Decline in Job Postings Trend Across Nearly All Job Titles
The slowdown in job postings on Indeed is not only deep, but broad. Only 2.7% of all job titles are growing faster than their 2019 trend.
The US labor market has taken a massive hit from the coronavirus pandemic. As of May 15, job postings are growing 37% slower than this time last year. This blow is widespread, with only 2.7% of job titles on Indeed, weighted by their number of postings, growing faster than last year’s trend. Some titles have been hit much harder than others, yet a decline in job postings trend growth is an almost universal fact.
Some jobs are seeing growth
Some opportunities do exist in the current labor market. Grocery associate has seen the largest acceleration in postings compared to its 2019 trend. On the other end of the food services market, delivery driver job postings have also picked up in 2020.
It’s no surprise that grocery associates and delivery drivers are in-demand right now, but those job titles are the exception. In fact, as of May 15, about 97% of job titles on Indeed are growing slower in 2020 than they were in 2019. Among the biggest declines are jobs in sectors hit hardest by the coronavirus: hotel housekeeper in hospitality and sous chef in food services.
Even healthcare, tech hit hard
The decline in the trend in job postings has even been widespread within certain job sectors. Even in healthcare, only 0.6% of job titles have job postings growing above 2019’s trend.
Similarly, less than 1% of tech job titles have seen postings growing faster than last year’s trend.
Interestingly, the trends in all tech and healthcare jobs are stronger than the overall labor market despite having fewer job titles growing faster last year’s trend. Employers looking to hire these positions have pulled back on planned hiring, but demand hasn’t dried up as much as elsewhere in the labor market.
Very, very few job titles are holding up in this labor market. And the slowdown in job postings is not only far reaching, but also large. Job seekers have limited options if they need to quickly find a job.
The share of job titles looks at all normalized job titles on Indeed. Each job title’s change in job postings trend is weighted by their 2019 job postings count. We looked at an unweighted measure and the levels and trends in the index are very similar.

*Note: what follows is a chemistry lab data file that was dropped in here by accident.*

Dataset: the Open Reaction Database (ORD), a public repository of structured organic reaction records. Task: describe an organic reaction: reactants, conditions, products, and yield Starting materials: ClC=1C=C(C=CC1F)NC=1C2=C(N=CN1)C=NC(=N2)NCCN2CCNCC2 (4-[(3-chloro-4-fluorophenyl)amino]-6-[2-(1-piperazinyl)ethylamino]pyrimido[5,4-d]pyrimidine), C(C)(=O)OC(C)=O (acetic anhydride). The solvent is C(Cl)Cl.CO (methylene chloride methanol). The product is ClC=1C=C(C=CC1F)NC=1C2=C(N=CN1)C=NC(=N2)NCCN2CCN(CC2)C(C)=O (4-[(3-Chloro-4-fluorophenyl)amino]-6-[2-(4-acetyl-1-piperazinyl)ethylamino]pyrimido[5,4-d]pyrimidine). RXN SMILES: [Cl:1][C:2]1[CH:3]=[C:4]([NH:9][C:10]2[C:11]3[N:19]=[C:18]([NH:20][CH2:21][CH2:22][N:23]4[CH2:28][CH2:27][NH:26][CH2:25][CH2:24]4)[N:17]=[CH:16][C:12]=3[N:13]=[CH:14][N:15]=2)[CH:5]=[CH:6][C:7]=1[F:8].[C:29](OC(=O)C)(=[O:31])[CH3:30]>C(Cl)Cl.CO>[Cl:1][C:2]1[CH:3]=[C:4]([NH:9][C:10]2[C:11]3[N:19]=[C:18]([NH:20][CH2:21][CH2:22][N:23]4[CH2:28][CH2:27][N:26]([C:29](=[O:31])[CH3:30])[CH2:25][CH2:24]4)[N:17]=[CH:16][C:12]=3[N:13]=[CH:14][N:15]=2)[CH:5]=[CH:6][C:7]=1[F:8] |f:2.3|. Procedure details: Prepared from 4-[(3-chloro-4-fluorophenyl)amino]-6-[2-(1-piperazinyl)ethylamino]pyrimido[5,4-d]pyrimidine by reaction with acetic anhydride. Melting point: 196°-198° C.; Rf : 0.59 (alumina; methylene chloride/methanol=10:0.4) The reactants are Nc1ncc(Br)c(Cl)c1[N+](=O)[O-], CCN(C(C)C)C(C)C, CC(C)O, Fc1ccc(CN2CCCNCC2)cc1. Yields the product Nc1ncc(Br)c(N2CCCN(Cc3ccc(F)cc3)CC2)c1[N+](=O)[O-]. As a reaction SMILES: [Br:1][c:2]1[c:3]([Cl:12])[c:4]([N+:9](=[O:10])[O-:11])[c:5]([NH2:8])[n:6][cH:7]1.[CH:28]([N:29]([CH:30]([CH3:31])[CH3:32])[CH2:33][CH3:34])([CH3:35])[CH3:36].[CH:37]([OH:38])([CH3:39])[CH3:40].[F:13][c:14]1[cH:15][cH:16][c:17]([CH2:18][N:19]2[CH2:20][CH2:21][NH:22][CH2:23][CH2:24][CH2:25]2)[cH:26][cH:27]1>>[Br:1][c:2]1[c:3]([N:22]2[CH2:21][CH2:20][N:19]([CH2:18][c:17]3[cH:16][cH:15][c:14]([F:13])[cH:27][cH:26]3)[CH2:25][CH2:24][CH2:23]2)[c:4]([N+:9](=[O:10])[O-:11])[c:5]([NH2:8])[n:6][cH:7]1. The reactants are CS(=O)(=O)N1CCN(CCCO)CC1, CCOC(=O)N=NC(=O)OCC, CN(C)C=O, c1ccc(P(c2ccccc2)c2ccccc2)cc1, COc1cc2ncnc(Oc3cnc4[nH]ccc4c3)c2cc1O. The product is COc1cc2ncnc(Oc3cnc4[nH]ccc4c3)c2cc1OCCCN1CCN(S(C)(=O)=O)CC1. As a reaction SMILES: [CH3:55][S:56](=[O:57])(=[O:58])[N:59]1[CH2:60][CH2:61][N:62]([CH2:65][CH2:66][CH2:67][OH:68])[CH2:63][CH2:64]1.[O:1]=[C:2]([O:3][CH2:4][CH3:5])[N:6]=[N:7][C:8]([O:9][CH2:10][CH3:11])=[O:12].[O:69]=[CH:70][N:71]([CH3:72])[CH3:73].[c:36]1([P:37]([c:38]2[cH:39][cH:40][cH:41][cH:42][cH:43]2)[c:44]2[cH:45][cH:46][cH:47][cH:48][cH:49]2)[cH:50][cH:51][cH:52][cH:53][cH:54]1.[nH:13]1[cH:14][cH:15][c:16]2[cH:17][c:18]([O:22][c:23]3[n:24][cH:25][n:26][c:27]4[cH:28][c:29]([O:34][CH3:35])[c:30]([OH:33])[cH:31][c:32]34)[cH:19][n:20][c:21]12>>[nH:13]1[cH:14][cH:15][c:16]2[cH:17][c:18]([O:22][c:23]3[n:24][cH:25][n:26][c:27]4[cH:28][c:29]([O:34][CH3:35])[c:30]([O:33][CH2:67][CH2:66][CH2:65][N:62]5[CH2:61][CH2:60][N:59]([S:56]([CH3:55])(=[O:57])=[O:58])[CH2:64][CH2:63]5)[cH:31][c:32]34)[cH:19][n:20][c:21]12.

To measure the trends in job postings, we calculated the 7-day moving average of the number of US job postings on Indeed. We index each day’s 7-day moving average to February of that year (Feb 1, 2020 = 100 for 2020 data, and so on), or another date if specified on the chart.
We report how the trend in job postings this year differs from last year, in order to focus on the recent changes in labor market conditions due to COVID-19. For example: if job postings increased 30% from February 1, 2019, to May 15, 2019, but only 20% from February 1, 2020, to May 15, 2020, then the index would have risen from 100 to 130 in 2019 and 100 to 120 in 2020. The year-to-date trend in job postings would therefore be down 7.7% on May 15 (120 is 7.7% below 130) in 2020 relative to 2019.
The lists of normalized job titles are restricted to job titles with an average daily postings count of at least 2,000 during January 2020. We established this threshold in order not to highlight small job titles that may be growing quickly, but aren’t a significant source of hiring opportunities.
The healthcare and tech job title universes are manually curated lists of normalized job titles created by Hiring Lab researchers.
Information based on publicly available information on the Indeed US website, limited to the United States, is not a projection of future events, and includes both paid and unpaid job solicitations.
Nick Bunker is the Economic Research Director for North America at the Indeed Hiring Lab who focuses on the U.S. labor market. He was previously a Senior Policy Analyst at the Washington Center for Equitable Growth, an economics think tank. Prior to that, Nick was a Research Assistant at the Center for American Progress. He holds a B.S.F.S. in international economics from Georgetown University.